Recently I wrote an article entitled Alzheimer’s: The Scariest Word You May Ever Hear.
Afterward, many of you emailed and shared your personal stories about this, and some were delightful, others heart-breaking. I truly understand. It brings to the forefront of my mind a woman named Mary, who I met at a Florida nursing home in the 90s. I will tell you her story one day, so if you haven’t already, be sure to sign up for my newsletter at suzycohen.com.
From all your emails, two things stood out to me.
1. Many of your loved ones have in fact been diagnosed by no more than a “guess.”
2. The question repeatedly asked was “What can we do to slow down memory loss?”
Number 2 is a valid question, and the topic of thousands of research trials. There are various targets in the brain where medications work such as the hippocampus, the enzyme acetylcholinesterase, the brain cells throughout the nervous system and of course, neurotrophic (growth factors). Today’s column will help you understand about all of those, but first I need to make one thing clear as an Internet health blogger:
While I can’t talk about Alzheimer’s disease (because I am not a physician, I am a pharmacist), or ways to cure a disease … I can certainly talk about various ways to help you with brain structure and function. But for anything you want to try, please ask your physician if it’s right for you. Your response to herbs, vitamins and amino acids is highly individualized.
Now for some intelligent, brain-loving options.
This is a medicinal mushroom, not an furry animal-derived ingredient. The mushroom looks like a lion’s mane and has powerful effects because it is a nootrope. Have you ever heard that word before?
Nootropics (pronounced “noah-trope-icks”) are defined as substances that can improve cognitive function. Nootropic substances, whether they be medications or supplements, simply contain supportive nutrients that will help you maintain optimal brain function.*
Lion’s Mane is known botanically as Hericium erinaceus, and it possesses well-known regenerative effects.* A 2014 study concluded that “Hericenone E potentiated NGF-induced neuritogenesis in PC12 cells via the MEK/ERK and PI3K/Akt pathways.”
Oy, that’s a technical mouthful, but it simply means that an active ingredient in Lion’s Mane mushroom promotes the growth of nerve cells in the brain.* When you grow new nerve cells, it’s helpful!
Nootropes are the way of the world, and even millennials know about them because at universities and in high-tech startups, they are termed “smart pills.” College students like nootropic supplements to help them get through finals and exams. This isn’t a new word.
There is a gorgeous white flower that Mother Earth grows, and scientists have discovered that this botanical provides a brain-loving compound called Bacopa monnieri. Bacopa is a nootropic herb and it helps you maintain optimal brain function due to its strong, protective effect on one particular memory-compound called acetylcholine.*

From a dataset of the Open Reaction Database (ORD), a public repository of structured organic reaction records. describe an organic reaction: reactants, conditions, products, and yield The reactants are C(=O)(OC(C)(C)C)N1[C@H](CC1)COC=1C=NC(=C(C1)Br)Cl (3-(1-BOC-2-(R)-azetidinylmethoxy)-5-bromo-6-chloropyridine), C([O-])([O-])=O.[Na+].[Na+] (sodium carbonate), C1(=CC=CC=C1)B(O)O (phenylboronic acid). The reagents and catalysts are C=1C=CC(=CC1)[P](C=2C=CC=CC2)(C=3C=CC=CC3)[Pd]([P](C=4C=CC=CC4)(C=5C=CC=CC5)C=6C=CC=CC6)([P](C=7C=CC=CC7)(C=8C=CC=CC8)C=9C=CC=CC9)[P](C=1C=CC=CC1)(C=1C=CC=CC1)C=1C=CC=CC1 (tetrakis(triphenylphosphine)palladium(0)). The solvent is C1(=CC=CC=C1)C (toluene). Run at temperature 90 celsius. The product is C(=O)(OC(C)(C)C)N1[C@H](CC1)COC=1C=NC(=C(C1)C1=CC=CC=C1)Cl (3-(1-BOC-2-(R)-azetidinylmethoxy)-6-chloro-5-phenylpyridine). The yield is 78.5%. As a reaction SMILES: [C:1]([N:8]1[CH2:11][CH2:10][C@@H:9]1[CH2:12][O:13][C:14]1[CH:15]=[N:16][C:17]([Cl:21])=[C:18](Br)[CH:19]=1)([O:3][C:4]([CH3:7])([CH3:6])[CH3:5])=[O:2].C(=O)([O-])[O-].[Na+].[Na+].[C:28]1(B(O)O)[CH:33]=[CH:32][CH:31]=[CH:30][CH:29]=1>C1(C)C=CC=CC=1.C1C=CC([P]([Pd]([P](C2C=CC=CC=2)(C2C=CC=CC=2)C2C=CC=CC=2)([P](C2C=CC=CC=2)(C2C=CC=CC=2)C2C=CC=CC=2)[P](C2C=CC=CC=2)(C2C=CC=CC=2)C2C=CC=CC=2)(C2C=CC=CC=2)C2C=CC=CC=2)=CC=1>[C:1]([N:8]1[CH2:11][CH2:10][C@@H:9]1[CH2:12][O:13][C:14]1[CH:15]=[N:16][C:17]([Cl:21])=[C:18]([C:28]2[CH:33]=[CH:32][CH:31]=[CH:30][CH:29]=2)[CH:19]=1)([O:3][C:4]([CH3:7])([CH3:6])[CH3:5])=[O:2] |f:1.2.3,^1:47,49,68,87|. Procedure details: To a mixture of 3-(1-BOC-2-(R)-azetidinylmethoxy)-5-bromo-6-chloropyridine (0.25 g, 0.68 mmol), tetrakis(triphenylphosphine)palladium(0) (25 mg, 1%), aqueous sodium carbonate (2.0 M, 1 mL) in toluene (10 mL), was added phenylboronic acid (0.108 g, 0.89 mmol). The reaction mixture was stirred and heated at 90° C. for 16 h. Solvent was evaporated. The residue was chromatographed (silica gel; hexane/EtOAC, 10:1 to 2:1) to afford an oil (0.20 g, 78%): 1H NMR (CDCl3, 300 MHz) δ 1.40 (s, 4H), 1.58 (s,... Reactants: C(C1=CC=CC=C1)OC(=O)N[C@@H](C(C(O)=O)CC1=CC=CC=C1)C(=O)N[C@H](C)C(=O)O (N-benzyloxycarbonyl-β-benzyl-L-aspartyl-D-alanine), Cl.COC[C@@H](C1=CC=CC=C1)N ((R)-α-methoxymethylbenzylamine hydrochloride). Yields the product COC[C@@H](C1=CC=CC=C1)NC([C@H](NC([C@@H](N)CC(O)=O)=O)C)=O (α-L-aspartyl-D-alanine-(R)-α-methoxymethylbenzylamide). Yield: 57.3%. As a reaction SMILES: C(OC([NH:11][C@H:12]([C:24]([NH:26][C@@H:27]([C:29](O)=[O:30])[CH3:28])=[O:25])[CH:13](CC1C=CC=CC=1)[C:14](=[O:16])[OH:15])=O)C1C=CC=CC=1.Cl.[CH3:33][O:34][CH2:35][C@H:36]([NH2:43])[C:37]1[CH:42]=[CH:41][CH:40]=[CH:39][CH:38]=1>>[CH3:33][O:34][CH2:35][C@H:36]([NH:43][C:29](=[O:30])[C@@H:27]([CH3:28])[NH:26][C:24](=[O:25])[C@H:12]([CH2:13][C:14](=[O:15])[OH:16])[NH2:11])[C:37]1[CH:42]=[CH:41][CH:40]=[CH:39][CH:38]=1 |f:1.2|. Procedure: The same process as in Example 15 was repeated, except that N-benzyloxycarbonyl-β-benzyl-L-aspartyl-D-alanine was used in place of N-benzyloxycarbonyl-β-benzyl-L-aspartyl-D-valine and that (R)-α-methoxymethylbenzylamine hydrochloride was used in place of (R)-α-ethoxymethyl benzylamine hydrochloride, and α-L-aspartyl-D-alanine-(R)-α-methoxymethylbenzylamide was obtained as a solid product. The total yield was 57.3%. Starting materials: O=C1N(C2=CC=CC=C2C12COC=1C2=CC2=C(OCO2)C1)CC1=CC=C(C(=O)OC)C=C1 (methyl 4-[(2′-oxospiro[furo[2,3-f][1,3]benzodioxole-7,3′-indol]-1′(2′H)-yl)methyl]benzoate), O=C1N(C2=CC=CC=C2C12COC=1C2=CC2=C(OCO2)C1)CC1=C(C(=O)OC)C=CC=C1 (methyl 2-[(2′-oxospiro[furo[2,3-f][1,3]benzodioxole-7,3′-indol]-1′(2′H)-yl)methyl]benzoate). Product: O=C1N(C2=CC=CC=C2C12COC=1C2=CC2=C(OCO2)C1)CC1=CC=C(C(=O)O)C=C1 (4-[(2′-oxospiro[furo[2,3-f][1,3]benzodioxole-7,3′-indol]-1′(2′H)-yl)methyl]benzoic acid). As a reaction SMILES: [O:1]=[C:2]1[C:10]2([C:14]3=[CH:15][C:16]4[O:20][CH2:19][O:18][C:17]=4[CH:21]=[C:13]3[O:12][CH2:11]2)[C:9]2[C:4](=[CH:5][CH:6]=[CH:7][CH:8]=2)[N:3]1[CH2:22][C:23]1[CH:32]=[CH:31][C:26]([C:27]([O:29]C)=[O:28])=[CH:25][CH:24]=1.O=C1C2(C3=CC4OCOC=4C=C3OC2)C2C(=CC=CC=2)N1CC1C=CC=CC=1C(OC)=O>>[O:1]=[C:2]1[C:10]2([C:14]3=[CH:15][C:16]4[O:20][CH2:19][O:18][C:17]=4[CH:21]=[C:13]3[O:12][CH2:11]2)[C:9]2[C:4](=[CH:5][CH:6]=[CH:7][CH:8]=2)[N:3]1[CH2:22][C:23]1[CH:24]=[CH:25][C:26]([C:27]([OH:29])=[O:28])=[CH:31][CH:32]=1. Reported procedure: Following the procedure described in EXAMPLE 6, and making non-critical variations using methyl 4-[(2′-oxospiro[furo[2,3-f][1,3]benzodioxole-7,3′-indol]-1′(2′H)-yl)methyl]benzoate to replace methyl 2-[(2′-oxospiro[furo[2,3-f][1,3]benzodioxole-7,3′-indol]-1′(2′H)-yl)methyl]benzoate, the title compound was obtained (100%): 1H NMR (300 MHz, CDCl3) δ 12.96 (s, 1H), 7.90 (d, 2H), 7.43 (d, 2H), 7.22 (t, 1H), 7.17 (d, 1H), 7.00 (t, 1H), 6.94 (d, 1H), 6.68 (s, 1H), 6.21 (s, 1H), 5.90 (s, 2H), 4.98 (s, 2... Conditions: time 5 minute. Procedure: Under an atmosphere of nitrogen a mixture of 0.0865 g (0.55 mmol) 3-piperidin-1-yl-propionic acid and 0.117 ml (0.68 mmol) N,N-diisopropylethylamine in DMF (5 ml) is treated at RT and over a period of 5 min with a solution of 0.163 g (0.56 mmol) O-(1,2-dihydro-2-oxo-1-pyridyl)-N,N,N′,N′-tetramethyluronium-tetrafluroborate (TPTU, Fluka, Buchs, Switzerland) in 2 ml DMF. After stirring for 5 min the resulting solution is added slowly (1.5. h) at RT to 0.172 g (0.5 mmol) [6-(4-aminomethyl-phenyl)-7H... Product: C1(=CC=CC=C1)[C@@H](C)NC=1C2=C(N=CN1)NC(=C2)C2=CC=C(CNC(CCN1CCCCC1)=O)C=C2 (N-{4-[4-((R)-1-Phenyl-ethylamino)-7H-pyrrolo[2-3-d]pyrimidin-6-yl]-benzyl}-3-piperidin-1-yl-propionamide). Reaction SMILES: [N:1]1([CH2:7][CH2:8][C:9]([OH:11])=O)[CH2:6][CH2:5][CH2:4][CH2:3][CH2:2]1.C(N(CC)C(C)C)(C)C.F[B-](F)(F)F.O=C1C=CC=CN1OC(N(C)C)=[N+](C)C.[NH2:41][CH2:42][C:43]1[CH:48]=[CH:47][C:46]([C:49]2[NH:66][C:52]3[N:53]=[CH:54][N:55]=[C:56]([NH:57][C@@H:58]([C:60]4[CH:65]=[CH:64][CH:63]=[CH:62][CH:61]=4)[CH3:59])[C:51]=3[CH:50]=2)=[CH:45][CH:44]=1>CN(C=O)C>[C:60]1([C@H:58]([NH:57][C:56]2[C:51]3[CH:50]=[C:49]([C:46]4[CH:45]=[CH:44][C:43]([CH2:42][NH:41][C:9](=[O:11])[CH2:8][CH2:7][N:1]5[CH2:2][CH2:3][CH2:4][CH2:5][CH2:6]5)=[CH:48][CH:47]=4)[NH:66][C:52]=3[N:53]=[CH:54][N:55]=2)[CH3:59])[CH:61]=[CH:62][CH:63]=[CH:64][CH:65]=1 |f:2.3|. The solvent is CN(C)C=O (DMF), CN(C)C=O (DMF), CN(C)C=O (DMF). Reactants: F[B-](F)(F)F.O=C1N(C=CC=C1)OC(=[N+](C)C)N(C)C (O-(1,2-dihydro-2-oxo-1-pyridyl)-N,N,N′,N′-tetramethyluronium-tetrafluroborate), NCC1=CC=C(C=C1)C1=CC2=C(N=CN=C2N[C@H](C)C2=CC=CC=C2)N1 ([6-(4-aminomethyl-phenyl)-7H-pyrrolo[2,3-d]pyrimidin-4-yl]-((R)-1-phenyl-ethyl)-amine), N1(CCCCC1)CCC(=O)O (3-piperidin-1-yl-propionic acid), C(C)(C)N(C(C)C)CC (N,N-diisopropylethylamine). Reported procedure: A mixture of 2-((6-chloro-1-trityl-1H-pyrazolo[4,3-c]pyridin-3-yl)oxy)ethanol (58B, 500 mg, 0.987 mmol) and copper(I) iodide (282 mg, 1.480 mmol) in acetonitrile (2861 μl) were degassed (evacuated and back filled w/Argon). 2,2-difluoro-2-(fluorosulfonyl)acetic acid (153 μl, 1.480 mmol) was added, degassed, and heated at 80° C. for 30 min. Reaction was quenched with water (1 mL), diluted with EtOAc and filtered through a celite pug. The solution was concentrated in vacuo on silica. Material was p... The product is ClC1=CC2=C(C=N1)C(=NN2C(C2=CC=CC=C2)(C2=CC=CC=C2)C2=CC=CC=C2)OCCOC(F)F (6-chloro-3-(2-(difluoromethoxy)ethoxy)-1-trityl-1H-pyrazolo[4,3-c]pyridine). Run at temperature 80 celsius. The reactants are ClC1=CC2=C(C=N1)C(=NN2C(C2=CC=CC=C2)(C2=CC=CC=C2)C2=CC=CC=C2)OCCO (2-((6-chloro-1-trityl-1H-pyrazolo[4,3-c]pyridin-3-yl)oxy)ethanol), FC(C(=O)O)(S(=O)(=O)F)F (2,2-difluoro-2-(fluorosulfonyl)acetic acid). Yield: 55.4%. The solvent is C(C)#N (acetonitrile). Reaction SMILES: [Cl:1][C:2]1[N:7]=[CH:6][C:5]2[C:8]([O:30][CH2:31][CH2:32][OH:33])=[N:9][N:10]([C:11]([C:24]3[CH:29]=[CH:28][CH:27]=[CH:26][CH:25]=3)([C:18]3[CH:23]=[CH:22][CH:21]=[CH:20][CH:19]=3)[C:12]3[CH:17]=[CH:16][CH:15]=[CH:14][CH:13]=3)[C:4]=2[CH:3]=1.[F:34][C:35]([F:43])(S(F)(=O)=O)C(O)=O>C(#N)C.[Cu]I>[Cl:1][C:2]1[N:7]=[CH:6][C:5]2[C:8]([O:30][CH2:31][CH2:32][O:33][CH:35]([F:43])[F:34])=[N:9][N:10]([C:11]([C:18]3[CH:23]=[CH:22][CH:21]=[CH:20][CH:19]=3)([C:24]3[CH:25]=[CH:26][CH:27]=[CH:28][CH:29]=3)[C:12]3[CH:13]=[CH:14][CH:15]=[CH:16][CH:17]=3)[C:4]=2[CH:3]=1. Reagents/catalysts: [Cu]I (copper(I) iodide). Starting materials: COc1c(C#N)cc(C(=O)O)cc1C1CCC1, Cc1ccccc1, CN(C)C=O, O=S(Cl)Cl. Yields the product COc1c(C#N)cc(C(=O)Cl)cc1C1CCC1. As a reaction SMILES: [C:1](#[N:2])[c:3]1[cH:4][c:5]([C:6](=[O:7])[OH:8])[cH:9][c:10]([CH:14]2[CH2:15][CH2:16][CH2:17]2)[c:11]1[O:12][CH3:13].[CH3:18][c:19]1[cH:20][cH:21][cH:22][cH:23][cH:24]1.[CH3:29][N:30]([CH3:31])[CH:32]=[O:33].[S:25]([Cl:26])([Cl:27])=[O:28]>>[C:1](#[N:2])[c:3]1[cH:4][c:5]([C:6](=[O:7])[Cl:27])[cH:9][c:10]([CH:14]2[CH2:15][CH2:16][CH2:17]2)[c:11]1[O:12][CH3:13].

Bacopa blocks acetylcholinesterase (which breaks down acetylcholine), and remember now, that acetylcholine is a highly desired neurotransmitter!* This relationship reminds me of the old saying, the enemy of my enemy is my friend — because more bacopa means less acetylcholinesterase, and less acetylcholinesterase means more acetylcholine.*
Gotu Kola (Centella asiatica)
Gotu kola, commonly called pennywort, contains compounds that support neurotrophin secretion.* Neurotrophins are protein-like in structure.
Brain-Derived Neurotrophic Factor or “BDNF” is the most well-studied of the neurotrophins. All neurotrophins, including BDNF, support neuronal function, help maintain brain integrity, and signal nerve cells to survive, differentiate (divide), and grow properly.* Essentially they help keep us alive!
BDNF is an important cognitive powerhouse. Just a few of its neurotrophic benefits include helping to increase the growth of neurons (which are your brain cells), promoting brain function, reducing mental fatigue and supporting memory.*
There are other nootropes, of course. If your physician approves of these gentle, natural herbs and medicinal remedies, you could certainly try them independently, or you can find multi-tasking formulas for memory which contain these and other key nutrients.
All of these types of supplements are sold at health food stores, not at pharmacies. You can also shop online of course. But before you do anything, study nootropes carefully because some of them are dangerous and/or not really supposed to be on the market anymore. The number of unscrupulous sellers for nootropic supplements is rather alarming. Buy from trusted brands and shops, and it’s always okay to ask for a company’s Certificate of Analysis for purity and heavy metal testing. If they don’t happily provide that document to you, run in the other direction!
Finally, as an honorable mention, I want to throw out a few more brain-saving options for your consideration: Phosphatidylserine, Vitamin B12 (but in the form of methylcobalamin NOT cyano), Huperzine serrata and Ginkgo biloba. Give one or more of these nootropes a try and get your brain working to its fullest potential! (With your doctor’s blessing, of course!)
Suzy Cohen, has been a licensed pharmacist for over 30 years and believes the best approach to chronic illness is a combination of natural medicine and conventional. She founded her own dietary supplement company specializing in custom-formulas, some of which have patents. With a special focus on functional medicine, thyroid health and drug nutrient depletion, Suzy is the author of several related books including Thyroid Healthy, Drug Muggers, Diabetes Without Drugs, and a nationally syndicated column.